In the Criminal Justice Clinic, third year law students are certified under Ohio’s Student Practice Order to practice Criminal Law in both misdemeanor and felony courts either as counsel for the accused or as a prosecuting attorney. Though in the past we exclusively represented people accused of misdemeanor crimes in the local Municipal Courts, we have expanded our representation to include serious felony cases. Additionally, to meet an increasing student demand we have joined with a suburban Prosecutors Office in a project where our students prosecute Domestic Violence, Menacing, and Stalking cases.
Students take responsibility from the initial interview to conduct investigations, represent clients at court appearances, negotiate with prosecutors and defense attorneys, write and argue motions, and prepare for hearings and trial.
In addition to providing students with basic training in representing a client in a criminal proceeding, the course teaches an analytic methodology focused on formulating a theory of the case. Students learn to assess information and make decisions in an indeterminate and evolving universe with reference to evidentiary rules, constitutional law and criminal procedure. Students develop the ability to assess probable consequences with multiple variables and incomplete information.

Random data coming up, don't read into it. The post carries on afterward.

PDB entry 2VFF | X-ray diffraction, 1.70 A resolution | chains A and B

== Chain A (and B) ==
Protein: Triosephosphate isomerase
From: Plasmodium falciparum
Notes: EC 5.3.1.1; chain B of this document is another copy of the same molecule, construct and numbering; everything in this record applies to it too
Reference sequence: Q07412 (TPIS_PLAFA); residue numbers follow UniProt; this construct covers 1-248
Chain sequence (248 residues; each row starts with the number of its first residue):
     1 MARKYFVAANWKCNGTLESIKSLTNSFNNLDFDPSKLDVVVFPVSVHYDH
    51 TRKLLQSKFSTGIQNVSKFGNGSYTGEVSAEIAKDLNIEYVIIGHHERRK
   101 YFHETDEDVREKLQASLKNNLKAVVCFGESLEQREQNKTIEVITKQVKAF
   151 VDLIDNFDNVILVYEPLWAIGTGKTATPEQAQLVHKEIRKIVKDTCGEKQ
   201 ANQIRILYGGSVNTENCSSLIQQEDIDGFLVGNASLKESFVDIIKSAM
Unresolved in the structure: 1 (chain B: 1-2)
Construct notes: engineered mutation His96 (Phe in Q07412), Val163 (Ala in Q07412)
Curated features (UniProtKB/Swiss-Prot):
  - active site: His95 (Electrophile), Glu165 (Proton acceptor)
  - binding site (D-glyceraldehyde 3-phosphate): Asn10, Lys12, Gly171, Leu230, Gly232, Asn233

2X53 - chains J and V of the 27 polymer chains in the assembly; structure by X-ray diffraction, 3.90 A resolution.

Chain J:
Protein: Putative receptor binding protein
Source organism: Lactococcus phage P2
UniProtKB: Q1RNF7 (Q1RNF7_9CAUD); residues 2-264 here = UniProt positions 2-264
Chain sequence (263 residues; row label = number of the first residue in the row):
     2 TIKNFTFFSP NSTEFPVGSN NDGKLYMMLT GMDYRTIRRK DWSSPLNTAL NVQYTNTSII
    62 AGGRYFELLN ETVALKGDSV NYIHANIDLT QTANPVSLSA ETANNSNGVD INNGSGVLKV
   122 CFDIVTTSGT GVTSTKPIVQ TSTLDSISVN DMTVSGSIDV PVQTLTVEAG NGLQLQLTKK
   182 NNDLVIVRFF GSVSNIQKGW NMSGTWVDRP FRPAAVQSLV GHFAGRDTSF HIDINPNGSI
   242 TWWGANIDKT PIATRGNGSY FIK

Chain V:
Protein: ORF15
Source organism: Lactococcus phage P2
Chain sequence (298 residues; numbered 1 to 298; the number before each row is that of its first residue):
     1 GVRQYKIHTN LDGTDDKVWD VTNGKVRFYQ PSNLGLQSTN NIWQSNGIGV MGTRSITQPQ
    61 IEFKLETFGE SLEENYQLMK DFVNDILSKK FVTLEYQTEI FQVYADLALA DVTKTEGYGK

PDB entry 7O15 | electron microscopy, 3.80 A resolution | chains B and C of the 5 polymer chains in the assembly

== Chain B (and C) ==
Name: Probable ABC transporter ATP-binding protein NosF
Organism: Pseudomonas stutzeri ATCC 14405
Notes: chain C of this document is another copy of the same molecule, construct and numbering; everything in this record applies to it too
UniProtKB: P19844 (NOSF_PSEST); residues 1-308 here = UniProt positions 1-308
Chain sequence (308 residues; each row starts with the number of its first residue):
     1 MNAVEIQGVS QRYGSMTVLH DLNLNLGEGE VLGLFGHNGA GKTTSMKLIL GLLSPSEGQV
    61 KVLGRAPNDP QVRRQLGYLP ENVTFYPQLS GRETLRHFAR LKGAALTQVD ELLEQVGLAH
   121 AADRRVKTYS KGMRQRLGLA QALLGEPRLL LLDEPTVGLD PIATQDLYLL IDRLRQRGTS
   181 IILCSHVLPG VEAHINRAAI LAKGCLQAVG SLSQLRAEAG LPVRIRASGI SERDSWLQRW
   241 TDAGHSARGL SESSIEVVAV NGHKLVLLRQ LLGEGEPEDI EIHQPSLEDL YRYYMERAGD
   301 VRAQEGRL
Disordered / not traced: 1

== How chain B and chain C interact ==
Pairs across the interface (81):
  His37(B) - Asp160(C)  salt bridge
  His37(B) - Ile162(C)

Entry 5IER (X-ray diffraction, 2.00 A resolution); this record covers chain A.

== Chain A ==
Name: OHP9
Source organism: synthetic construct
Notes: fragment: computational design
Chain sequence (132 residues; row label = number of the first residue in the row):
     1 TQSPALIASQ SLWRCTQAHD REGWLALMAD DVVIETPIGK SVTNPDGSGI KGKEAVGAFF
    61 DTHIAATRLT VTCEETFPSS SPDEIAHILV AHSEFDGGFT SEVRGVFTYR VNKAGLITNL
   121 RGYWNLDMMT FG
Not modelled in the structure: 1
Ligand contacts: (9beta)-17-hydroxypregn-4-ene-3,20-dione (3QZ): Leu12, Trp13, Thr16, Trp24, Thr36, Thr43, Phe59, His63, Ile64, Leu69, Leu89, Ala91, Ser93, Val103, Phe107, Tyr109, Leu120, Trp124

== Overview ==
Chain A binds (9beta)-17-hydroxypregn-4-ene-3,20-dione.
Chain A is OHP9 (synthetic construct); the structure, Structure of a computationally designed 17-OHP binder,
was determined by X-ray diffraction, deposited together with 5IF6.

|“The Clinic helped me to think about all of the different scenarios that could benefit my client, instead of focusing on the most obvious.”
A weekly seminar covers substantive areas of law, as well as practical lawyering skills and theoretical aspects of the criminal justice system. Students entering the course should be fully familiar with the rules of evidence and criminal procedure, basic concepts of criminal and principles of constitutional law. The seminar also provides a forum for simulated skills training, and a “grand round” case presentations. Regularly guest speakers who have achieved top level positions in law enforcement, or who have prosecuted and defended the highest profile cases, come into the seminar to conduct academic exercises or offer other trial skill instruction to our students.
Students develop the skills necessary to successfully litigate a criminal case, but the real value transcends the field of criminal practice, and lies instead in understanding and developing a strategic approach to problem solving. The exposure to critical thinking, narrative theory and the practical application of classroom material provides students with the tools necessary to succeed in the courtroom or the boardroom.
|“There have been opportunities to break problems down into their component parts... I think experience and practice is the only way to improve these skills. The Clinic gave me an opportunity to work on these skills in a real life situation, with real people, and not actors. For me, I was much more into the interaction than in the simulations. I just think I appreciated the realness much more.”
Criminal Justice Clinic Faculty: